From a young Shoshone mother named Sacagawea, to online, on-demand digital mapping for first responders in the aftermath of a natural disaster, timely and accurate navigation has always played an important role in our country’s history. Although technology has expanded our capabilities considerably since Sacagawea guided Meriwether Lewis and William Clark, it remains the important job of those who know the earth to show the way and help others understand the world – no matter the tools at their disposal.
The National Geospatial-Intelligence Agency delivers indispensable information about natural and manmade features above, on and below the Earth’s surface, enabling every airplane and ship to navigate the globe safely. Mariners and pilots depend on NGA to provide the geospatial information required to ensure safety of navigation, around the clock and around the world. NGA understands the important marriage of time and navigation – and how keeping accurate time is essential in knowing where you are and how to get to where you need to be.
NGA provided materials to add authenticity and character to the National Air and Space Museum's new exhibition, Time and Navigation: The Untold Story of Getting from Here to There. These components include an escape and evasion chart, a colored geoid graphic, and a layered visual representation of geospatial intelligence (GEOINT), the highly evolved intelligence discipline that maps what is happening at any location on Earth. The exhibition was developed in partnership with the National Museum of American History.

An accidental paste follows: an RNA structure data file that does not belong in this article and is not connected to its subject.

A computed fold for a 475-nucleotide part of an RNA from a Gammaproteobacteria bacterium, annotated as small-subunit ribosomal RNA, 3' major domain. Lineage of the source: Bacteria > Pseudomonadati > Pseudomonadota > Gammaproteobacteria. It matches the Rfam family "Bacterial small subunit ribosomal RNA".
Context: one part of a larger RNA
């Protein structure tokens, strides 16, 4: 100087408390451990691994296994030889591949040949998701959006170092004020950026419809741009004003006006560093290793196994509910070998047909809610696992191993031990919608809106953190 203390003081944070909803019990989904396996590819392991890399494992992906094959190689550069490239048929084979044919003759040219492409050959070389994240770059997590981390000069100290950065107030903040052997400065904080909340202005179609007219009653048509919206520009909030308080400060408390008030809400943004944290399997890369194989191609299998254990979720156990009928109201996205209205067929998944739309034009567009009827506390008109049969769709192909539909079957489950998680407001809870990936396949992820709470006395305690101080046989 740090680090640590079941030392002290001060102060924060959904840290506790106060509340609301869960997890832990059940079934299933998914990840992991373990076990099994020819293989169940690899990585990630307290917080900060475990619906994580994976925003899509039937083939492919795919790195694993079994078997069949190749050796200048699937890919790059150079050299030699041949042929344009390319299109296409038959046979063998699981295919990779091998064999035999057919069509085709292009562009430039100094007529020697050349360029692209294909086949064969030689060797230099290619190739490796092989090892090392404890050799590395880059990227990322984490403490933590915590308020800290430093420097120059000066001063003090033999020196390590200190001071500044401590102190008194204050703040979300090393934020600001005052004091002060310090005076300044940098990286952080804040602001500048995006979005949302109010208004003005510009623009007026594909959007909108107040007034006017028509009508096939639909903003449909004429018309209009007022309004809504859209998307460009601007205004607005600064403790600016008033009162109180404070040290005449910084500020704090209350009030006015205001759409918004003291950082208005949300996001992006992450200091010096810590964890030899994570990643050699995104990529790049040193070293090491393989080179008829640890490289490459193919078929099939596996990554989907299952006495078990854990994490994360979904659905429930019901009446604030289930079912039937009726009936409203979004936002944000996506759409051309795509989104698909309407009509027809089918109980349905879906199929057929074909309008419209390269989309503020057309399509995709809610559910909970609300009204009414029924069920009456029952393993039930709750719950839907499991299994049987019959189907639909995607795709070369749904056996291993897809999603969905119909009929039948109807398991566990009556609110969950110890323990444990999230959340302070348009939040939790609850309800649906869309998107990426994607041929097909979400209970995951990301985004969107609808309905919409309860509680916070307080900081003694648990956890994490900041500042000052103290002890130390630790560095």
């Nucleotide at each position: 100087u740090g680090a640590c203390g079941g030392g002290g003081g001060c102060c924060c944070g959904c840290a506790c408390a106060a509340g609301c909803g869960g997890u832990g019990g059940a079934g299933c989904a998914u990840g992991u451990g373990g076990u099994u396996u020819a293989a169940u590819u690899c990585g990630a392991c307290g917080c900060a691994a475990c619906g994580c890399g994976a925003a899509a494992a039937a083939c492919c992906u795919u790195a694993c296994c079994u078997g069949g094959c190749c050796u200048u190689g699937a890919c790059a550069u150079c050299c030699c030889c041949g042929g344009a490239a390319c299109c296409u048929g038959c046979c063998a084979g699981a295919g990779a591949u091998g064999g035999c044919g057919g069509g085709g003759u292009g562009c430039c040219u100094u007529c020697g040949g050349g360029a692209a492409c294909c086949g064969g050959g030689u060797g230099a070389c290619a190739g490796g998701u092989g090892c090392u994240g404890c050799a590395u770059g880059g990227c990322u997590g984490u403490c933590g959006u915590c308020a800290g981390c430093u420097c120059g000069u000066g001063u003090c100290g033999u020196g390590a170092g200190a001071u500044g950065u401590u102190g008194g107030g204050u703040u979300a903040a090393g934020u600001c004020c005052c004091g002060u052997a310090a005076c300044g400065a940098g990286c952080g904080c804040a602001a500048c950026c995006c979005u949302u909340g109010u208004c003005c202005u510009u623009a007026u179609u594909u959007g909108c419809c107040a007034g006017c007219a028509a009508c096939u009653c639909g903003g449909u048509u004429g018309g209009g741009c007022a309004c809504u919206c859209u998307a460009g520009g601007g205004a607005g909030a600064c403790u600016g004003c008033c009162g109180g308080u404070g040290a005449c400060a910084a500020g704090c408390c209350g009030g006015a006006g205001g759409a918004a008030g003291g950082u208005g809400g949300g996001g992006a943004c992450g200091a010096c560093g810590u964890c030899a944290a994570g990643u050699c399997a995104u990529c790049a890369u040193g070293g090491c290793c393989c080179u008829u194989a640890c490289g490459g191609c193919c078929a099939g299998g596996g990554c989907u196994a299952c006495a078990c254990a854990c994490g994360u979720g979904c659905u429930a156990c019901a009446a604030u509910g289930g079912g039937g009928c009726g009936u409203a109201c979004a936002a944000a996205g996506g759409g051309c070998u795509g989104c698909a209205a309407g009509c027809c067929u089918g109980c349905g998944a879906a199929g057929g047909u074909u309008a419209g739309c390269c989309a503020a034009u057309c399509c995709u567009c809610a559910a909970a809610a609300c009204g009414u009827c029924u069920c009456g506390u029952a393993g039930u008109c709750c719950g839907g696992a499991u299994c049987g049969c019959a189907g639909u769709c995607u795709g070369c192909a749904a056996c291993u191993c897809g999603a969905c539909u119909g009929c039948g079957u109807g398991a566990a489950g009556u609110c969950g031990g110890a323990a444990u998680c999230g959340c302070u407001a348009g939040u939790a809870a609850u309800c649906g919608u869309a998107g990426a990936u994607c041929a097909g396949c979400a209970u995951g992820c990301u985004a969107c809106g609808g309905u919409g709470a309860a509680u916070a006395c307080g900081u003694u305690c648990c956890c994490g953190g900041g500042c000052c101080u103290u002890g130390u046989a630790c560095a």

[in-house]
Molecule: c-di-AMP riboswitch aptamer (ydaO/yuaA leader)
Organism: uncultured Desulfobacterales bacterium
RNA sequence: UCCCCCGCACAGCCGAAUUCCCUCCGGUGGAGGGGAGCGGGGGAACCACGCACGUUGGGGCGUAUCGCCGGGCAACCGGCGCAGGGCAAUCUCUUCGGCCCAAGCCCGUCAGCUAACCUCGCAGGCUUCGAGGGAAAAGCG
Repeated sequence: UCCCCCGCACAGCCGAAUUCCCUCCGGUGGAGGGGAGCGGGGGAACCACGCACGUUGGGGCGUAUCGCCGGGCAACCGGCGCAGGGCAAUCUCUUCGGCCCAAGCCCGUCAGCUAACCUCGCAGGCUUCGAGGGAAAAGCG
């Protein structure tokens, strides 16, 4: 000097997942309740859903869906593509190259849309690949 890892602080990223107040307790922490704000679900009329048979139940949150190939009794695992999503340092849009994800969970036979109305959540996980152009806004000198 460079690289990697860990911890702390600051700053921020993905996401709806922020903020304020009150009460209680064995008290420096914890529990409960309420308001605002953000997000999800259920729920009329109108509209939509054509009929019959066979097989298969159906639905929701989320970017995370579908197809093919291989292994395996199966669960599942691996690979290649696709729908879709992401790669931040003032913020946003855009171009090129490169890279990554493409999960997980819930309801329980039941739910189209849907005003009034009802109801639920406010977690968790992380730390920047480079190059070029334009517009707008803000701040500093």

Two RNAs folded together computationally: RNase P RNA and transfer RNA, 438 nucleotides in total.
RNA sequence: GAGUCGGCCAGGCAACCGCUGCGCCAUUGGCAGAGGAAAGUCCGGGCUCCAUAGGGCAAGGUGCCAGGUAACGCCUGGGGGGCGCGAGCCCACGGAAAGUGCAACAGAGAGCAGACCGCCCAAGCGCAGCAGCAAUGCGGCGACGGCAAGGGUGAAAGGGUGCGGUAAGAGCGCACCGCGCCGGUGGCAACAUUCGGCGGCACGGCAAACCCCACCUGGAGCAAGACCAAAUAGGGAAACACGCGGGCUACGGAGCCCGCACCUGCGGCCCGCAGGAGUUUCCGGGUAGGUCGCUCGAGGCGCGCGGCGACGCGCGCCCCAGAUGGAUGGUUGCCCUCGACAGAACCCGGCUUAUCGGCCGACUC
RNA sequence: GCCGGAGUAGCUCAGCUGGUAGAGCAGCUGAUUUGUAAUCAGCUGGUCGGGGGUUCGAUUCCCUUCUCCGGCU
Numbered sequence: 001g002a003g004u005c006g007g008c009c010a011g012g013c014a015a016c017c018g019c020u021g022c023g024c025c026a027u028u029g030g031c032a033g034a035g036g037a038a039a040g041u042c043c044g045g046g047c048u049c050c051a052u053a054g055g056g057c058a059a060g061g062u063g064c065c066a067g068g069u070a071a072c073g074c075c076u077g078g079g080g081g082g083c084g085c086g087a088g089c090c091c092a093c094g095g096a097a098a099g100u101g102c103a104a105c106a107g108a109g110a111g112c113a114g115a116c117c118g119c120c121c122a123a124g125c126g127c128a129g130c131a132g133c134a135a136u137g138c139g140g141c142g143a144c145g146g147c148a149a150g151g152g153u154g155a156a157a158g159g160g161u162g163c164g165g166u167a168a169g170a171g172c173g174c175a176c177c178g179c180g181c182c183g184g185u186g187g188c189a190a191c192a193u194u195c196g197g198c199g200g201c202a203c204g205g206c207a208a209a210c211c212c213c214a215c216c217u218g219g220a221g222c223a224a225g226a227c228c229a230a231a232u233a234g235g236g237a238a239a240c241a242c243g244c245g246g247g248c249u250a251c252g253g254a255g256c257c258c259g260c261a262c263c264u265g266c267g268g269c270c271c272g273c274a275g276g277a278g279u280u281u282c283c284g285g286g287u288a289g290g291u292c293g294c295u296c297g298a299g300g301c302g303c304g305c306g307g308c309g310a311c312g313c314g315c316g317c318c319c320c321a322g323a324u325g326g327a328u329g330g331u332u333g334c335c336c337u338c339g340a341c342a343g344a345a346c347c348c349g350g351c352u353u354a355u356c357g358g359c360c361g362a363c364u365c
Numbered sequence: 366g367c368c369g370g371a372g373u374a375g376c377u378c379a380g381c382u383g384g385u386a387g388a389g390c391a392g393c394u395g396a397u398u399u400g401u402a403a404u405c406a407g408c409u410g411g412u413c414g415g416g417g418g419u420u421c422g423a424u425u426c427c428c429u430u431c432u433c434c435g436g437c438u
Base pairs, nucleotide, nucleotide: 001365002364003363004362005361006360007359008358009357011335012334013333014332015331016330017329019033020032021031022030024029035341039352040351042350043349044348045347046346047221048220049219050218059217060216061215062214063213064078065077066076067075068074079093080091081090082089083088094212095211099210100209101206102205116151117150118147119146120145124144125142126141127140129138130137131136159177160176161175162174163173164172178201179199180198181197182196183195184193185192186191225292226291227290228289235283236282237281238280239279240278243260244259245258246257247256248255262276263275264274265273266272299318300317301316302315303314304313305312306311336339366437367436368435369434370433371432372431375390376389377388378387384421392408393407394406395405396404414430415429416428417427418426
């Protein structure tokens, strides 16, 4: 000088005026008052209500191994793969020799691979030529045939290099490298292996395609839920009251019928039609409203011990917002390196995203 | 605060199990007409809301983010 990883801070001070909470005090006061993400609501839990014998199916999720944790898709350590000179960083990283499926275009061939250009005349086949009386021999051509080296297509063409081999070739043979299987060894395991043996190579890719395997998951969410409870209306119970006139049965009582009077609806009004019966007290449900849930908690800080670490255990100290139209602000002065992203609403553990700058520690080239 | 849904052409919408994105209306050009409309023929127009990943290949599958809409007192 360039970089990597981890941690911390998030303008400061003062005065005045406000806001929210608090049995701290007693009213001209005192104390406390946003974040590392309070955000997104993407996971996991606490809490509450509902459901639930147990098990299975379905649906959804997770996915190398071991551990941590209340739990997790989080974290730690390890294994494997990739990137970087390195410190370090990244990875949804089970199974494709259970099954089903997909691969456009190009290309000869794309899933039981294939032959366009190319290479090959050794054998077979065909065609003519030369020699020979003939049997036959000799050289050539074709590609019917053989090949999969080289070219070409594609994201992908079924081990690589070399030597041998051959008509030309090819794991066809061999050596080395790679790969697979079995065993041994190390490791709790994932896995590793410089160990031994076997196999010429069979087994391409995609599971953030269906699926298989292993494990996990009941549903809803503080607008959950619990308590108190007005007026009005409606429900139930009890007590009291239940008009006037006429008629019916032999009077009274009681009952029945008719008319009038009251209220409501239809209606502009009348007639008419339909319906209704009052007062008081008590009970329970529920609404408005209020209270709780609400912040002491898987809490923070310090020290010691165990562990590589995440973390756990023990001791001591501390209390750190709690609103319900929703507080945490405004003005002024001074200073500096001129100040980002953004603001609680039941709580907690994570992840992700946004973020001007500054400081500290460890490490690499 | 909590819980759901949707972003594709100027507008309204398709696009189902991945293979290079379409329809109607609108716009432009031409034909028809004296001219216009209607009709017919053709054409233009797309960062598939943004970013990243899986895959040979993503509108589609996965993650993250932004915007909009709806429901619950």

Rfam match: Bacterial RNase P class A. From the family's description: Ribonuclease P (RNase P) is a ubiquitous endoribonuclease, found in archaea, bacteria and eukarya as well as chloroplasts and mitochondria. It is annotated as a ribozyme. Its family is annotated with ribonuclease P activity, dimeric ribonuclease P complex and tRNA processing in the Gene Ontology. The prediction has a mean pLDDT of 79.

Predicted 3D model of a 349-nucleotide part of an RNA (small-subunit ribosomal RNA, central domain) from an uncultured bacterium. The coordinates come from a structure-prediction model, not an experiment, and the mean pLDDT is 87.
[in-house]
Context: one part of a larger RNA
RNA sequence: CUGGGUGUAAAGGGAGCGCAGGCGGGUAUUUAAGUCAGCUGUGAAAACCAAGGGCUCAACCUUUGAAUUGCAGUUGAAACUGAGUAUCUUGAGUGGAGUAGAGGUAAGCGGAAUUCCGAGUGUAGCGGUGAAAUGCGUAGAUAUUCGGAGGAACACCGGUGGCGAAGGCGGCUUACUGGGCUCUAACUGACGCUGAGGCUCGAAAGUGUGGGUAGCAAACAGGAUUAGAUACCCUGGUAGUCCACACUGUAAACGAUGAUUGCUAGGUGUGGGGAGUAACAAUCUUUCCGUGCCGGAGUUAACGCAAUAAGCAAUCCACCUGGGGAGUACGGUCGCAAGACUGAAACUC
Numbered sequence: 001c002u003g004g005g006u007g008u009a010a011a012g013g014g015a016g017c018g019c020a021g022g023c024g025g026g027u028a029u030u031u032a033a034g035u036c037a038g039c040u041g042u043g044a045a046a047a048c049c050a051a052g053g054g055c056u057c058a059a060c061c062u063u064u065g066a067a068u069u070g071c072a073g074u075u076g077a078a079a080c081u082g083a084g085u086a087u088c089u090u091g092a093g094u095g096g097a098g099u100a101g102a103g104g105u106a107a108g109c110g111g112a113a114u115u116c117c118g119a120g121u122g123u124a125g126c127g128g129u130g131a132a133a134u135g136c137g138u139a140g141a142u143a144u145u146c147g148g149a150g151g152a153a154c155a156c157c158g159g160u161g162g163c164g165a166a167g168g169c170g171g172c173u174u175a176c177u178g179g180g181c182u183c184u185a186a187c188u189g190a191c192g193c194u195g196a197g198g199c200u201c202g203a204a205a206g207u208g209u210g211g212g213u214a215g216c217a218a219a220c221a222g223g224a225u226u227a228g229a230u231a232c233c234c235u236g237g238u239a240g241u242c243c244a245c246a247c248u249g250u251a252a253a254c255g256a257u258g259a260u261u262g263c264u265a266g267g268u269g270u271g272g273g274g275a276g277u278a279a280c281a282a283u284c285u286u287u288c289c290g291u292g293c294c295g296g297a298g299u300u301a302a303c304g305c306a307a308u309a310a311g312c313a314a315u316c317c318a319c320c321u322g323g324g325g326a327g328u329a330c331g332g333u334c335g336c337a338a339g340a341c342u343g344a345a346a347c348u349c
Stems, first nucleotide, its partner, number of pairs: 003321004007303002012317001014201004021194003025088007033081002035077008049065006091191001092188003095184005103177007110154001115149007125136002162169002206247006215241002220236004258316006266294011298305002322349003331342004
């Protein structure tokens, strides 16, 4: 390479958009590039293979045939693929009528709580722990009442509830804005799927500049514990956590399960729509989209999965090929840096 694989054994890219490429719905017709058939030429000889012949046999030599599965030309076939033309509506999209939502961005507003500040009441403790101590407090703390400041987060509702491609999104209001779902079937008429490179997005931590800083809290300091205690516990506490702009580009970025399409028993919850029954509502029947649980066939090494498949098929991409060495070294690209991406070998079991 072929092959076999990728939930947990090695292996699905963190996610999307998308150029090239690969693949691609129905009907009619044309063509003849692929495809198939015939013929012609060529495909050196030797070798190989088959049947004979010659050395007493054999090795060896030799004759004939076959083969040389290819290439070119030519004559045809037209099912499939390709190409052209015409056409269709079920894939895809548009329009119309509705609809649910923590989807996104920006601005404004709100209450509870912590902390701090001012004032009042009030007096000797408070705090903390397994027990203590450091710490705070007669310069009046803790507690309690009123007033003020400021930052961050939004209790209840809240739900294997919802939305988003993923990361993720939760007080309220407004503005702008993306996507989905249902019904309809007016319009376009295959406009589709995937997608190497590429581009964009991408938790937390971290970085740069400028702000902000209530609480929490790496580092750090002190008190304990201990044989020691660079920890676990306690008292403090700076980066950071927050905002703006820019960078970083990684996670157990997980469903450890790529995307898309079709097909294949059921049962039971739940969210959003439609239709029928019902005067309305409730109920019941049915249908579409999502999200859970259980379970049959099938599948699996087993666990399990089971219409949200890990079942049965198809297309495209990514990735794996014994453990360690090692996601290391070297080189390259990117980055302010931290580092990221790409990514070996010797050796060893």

As the lead federal agency for GEOINT, NGA strives to utilize lessons from the past to better serve the defense, intelligence and civilian communities of the present and future. Because of its mission, NGA would like to congratulate the Smithsonian Institution's National Air and Space Museum on this extraordinary exhibition charting the history of precise timekeeping and navigation on land, at sea, in the air and in space.
CLICK HERE to visit the Smithsonian's National Air and Space Museum Time and Navigation exhibit.